When Saturday Came

As all hell broke loose in Gaza in January a brave production team was on the ground recording

When Saturday Came As all hell broke loose in Gaza in January a brave production team was on the ground recording. Today it has become the definitive account of the dark and deadly days that followed. Combining quality camera work with brave and unshrinking journalism, this is the powerful film that resulted.

"Today it's the sons of Hamas who are on the frontline. Victory or martyrdom, by God's will..." cried Sheik Rayyan, from the Hamas leadership. Within hours he would be dead, struck down by an Israeli bomb. White phosphorous, illegal in use against civilians, was one of Israel's responses. "White phosphorous burns through its victims' bodies" says the head of the Burn Unit at this overcrowded hospital. "Nowhere in the Gaza strip is safe for the civilian population". At the UN school, 35 sheltering refugees, mostly children, were killed. "Hamas, and its leaders, hidden underground, are completely responsible for the suffering of Gaza┬┤s people", declares the Israeli Defence Forces spokesman. "This will not stop Hamas or change their principles" cry the Palestinian people "we are the ones who are destroyed".

"We are suffering inside here for the survival of our people!" Here, in a dark, narrow tunnel, with a long tube to breathe through, we find Amer. Bombed in these very tunnels in January, earning only 80 shekels a day, Amer continues with this life-threatening work. "We saw the missiles falling on us and we started running like crazy" he remembers. This is one of the 2000 tunnels transporting food, medicine and weaponry into Gaza from Egypt. "These tunnels are oxygen for the Palestinian people" Amer sighs. "They are keeping Palestine alive".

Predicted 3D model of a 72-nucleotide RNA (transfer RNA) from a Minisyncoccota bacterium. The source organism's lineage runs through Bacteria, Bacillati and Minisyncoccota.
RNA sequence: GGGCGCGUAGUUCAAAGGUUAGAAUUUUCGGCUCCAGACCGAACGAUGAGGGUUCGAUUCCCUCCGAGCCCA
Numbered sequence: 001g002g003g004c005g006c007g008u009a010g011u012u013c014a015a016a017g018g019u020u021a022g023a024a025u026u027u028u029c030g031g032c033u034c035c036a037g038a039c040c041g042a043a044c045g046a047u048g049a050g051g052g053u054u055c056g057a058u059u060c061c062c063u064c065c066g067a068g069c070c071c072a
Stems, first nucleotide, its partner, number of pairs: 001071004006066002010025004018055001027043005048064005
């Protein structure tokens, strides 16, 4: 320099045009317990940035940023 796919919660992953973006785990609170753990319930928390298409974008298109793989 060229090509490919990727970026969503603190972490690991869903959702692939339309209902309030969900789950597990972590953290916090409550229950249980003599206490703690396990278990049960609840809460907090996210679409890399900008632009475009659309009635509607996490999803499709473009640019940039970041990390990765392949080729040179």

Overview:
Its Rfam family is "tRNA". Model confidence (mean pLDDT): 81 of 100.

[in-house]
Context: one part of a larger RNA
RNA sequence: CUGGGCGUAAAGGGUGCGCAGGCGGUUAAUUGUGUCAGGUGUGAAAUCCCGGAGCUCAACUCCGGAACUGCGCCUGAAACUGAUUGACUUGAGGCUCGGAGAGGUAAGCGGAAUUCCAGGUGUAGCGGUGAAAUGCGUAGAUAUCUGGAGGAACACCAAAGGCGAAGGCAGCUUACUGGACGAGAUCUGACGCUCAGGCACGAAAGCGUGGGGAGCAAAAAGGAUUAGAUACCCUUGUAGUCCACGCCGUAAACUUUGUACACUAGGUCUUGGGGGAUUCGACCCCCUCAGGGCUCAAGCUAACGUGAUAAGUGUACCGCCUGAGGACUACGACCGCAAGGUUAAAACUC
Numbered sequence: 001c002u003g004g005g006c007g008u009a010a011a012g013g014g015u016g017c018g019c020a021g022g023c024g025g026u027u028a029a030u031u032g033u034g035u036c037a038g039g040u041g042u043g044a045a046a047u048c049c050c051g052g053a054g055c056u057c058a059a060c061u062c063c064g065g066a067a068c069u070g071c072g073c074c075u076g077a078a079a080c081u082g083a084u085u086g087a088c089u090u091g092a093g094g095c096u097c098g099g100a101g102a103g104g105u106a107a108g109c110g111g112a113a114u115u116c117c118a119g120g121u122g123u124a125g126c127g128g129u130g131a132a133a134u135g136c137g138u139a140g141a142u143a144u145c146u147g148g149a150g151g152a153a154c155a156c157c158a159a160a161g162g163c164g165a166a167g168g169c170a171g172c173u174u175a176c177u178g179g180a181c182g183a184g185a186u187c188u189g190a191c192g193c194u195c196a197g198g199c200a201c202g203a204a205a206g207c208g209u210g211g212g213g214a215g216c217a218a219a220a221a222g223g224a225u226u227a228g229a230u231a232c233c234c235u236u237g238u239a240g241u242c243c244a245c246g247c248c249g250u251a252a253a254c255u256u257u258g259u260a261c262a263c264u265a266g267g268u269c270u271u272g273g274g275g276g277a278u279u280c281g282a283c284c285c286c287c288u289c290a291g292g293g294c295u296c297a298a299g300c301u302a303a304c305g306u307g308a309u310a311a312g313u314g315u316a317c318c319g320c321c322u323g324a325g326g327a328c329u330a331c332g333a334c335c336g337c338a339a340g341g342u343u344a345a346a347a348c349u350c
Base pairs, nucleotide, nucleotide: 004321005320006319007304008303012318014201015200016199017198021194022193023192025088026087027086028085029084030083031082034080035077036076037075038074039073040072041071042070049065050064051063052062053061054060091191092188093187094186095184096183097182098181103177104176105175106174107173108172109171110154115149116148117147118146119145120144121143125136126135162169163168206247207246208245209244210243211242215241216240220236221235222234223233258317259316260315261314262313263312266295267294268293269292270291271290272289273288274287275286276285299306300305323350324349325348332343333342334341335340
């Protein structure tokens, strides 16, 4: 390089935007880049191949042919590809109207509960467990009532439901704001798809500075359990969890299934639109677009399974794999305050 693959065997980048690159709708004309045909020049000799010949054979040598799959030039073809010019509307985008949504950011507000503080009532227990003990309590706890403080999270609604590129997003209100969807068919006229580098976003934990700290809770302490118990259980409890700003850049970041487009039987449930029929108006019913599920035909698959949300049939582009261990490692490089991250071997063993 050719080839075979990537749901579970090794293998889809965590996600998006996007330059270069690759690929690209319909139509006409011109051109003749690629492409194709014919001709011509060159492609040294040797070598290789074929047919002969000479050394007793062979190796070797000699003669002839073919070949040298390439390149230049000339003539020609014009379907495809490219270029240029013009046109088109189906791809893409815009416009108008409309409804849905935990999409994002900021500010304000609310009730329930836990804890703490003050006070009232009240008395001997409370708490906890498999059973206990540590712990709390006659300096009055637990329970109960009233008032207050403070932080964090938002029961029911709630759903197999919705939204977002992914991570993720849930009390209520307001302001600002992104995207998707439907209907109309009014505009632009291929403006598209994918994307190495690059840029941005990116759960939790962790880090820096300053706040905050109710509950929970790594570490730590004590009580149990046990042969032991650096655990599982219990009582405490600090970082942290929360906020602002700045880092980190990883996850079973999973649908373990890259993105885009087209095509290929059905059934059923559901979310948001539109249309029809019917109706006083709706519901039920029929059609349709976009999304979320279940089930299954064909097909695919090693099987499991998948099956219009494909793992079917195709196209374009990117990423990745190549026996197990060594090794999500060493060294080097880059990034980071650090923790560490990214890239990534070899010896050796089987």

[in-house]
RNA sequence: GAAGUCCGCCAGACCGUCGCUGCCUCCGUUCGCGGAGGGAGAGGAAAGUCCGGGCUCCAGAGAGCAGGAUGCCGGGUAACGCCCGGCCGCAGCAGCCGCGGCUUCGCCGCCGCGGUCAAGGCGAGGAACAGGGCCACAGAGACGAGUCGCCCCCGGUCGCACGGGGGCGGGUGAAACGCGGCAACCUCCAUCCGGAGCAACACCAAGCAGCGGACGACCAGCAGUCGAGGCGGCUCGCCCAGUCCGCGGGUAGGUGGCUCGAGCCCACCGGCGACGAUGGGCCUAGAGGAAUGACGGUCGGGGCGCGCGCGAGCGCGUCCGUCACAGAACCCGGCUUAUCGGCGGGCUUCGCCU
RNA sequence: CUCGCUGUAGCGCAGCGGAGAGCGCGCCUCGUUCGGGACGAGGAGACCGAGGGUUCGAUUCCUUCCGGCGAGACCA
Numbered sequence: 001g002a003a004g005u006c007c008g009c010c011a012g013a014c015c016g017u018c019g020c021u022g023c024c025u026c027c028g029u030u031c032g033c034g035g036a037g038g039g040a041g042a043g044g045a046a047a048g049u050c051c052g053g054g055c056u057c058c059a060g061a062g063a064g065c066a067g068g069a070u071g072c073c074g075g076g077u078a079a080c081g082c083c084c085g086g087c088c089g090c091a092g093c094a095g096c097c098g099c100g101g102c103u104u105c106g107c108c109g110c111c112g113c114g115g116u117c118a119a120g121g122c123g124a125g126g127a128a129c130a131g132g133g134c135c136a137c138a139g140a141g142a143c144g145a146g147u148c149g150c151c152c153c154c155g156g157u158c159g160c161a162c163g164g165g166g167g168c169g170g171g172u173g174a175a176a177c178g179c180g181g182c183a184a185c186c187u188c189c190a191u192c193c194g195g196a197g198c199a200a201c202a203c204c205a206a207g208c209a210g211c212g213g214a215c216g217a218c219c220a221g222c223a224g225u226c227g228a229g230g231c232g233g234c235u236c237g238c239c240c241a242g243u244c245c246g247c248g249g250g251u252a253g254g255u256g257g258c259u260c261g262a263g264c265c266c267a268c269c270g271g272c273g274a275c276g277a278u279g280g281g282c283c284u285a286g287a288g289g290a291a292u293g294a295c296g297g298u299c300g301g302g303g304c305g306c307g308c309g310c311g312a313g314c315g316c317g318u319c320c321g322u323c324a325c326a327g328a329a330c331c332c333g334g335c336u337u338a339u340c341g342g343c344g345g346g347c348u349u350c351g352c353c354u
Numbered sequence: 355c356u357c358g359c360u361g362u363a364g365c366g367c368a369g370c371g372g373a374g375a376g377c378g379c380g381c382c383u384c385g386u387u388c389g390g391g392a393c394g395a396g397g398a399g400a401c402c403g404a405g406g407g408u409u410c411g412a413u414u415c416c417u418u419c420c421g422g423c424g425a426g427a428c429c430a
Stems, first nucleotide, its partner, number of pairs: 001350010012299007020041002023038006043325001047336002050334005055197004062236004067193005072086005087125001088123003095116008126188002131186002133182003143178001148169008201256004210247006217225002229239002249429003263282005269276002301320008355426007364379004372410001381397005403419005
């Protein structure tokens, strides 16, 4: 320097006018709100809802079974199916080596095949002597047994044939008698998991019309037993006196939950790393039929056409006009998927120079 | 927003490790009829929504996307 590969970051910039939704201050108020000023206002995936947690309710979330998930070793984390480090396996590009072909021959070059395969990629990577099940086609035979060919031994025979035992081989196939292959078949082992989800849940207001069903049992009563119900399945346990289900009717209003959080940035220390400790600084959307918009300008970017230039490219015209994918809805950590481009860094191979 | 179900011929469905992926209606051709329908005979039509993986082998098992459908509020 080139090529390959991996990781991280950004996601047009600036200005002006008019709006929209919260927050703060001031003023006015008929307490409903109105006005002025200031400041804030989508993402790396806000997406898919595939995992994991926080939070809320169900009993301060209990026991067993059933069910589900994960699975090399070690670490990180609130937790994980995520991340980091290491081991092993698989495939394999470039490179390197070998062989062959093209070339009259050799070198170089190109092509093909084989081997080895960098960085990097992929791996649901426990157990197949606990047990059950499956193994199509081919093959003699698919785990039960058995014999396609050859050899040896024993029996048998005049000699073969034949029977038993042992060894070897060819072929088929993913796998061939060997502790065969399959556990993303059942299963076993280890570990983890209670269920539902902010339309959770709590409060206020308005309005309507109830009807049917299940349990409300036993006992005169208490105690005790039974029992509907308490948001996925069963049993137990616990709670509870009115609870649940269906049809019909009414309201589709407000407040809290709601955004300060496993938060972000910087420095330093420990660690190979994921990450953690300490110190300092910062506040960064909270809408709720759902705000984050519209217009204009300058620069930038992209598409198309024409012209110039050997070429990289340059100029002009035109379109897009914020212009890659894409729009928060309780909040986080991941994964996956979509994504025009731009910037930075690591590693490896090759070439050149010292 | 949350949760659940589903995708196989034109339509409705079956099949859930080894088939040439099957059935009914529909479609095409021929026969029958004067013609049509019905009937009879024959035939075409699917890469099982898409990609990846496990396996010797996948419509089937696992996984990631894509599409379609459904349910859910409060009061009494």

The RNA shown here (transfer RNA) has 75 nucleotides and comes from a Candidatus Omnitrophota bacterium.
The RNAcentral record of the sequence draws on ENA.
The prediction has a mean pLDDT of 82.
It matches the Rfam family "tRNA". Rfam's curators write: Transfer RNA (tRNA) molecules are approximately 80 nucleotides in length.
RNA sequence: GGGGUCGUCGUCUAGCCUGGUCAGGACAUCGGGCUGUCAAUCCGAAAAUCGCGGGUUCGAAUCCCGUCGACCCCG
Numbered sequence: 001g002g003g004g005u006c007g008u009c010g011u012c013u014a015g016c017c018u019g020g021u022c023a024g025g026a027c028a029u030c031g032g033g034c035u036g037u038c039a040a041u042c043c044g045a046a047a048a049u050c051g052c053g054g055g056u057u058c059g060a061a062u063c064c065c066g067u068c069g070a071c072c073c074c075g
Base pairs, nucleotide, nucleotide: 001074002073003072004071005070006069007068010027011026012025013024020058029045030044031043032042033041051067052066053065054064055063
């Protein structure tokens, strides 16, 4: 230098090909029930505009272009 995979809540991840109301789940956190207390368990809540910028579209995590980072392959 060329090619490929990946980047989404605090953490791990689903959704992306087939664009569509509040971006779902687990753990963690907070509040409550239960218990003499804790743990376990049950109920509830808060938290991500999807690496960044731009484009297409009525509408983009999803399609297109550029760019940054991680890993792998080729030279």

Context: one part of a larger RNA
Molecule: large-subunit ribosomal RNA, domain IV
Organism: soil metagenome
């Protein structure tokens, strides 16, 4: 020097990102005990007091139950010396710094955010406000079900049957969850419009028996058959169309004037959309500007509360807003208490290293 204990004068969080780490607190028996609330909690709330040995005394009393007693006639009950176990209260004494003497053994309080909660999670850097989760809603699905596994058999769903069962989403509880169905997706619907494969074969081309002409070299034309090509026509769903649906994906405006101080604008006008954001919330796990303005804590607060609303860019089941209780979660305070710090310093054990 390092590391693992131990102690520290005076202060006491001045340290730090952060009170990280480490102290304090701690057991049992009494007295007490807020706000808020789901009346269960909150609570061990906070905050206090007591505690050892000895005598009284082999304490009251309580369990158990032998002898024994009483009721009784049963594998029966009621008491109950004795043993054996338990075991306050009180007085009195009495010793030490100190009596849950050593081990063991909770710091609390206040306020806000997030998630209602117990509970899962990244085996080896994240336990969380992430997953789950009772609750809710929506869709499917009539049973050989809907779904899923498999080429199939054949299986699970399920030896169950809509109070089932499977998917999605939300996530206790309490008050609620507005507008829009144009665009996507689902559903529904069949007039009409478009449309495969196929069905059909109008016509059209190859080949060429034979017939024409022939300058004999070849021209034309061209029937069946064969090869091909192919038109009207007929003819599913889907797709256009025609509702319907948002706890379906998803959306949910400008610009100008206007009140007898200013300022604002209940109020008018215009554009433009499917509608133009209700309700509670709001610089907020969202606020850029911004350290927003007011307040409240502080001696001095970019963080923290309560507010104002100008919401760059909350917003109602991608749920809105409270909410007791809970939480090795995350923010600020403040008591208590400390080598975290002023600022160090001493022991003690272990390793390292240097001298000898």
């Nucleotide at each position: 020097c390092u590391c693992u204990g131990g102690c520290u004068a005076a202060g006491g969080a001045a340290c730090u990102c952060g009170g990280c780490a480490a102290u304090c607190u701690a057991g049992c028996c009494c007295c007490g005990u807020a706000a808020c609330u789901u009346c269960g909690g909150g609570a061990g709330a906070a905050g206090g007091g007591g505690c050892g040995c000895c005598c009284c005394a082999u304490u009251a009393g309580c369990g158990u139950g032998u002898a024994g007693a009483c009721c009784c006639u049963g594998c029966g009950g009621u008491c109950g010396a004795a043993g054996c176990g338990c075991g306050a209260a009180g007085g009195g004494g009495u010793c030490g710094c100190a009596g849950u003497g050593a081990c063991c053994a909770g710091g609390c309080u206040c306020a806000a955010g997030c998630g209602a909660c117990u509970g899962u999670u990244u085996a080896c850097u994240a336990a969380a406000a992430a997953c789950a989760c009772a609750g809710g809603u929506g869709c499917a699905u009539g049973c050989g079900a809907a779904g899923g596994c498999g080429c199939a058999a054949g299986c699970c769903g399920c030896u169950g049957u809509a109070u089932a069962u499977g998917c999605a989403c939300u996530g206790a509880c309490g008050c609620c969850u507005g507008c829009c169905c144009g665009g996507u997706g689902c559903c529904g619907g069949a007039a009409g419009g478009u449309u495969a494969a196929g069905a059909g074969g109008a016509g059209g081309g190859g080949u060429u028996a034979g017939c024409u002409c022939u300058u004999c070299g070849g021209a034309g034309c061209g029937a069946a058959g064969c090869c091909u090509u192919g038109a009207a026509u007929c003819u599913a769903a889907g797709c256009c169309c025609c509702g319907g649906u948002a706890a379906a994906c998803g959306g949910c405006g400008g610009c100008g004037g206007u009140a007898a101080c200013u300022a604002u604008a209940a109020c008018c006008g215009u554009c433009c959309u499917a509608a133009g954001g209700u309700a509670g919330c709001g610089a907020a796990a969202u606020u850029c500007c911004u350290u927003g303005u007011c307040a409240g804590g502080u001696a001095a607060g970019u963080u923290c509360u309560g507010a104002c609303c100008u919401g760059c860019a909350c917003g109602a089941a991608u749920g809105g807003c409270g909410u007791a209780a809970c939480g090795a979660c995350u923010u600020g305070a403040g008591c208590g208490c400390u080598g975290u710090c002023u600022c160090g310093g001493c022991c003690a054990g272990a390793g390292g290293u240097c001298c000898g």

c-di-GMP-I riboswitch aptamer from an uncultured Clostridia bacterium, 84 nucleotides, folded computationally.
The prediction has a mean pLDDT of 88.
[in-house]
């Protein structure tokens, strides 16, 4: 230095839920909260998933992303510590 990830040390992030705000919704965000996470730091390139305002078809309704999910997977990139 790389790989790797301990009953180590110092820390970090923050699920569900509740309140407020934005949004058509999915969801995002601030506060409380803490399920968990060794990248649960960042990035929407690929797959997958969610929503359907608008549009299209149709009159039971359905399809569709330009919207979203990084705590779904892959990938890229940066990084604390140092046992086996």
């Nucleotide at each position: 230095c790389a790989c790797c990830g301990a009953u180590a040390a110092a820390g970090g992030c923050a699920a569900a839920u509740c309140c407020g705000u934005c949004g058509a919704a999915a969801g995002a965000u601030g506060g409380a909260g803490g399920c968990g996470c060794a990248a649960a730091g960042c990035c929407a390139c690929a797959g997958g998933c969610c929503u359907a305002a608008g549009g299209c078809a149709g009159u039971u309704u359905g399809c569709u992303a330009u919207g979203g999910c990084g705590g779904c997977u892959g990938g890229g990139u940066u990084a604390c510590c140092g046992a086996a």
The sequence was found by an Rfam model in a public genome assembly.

If Israel controls the skies then Hamas controls the ground. In the run up to Christmas 2008, Palestinian rocket attacks on Israel escalated. 'Israel has to find some solutions' an Israeli man insists, revealing the bombed shell of his former home. Yet the damage was more psychological than physical. Hamas admits to dealing with "hand-made explosive devices...not comparable to the arsenal at the disposal of the Zionist army".

"This is a genocide like in Jenin!" a Palestinian woman cries "our houses are being destroyed. Our children in pieces, in pieces..." In Gaza, one of the most densely populated areas in the world, Hamas militants can hardly be isolated from civilians. The UN representative for Gaza held a press conference as the bombs rained down, "We are all on notice that nowhere in Gaza is safe for the civilian population. People here, this morning, were completely terrorized, traumatized by what they experienced".

The UN has requested more than $11m compensation from Israel for damage to UN property in Gaza. Palestinian rights groups say more than 1,400 Palestinians died during the January conflict. Thirteen Israelis died.


The Producers

Rashed Radwan is a Spanish film director and producer of Iraqi descent. He graduated in Media Sciences (2001) from Al Arabiya University in Beirut. 'Heart of Iraq', 'Human Market', and 'Iraq at the Edge of Civil War' are just a few of the documentaries directed by Rahsed. He has won the Special Jury Prize at the Malaga International Film Festival as well as the Best Documentary Film awards at the Pamplona Film Festival and Ojo Cojo Film Festival, all for his documentary 'Heart of Iraq'.

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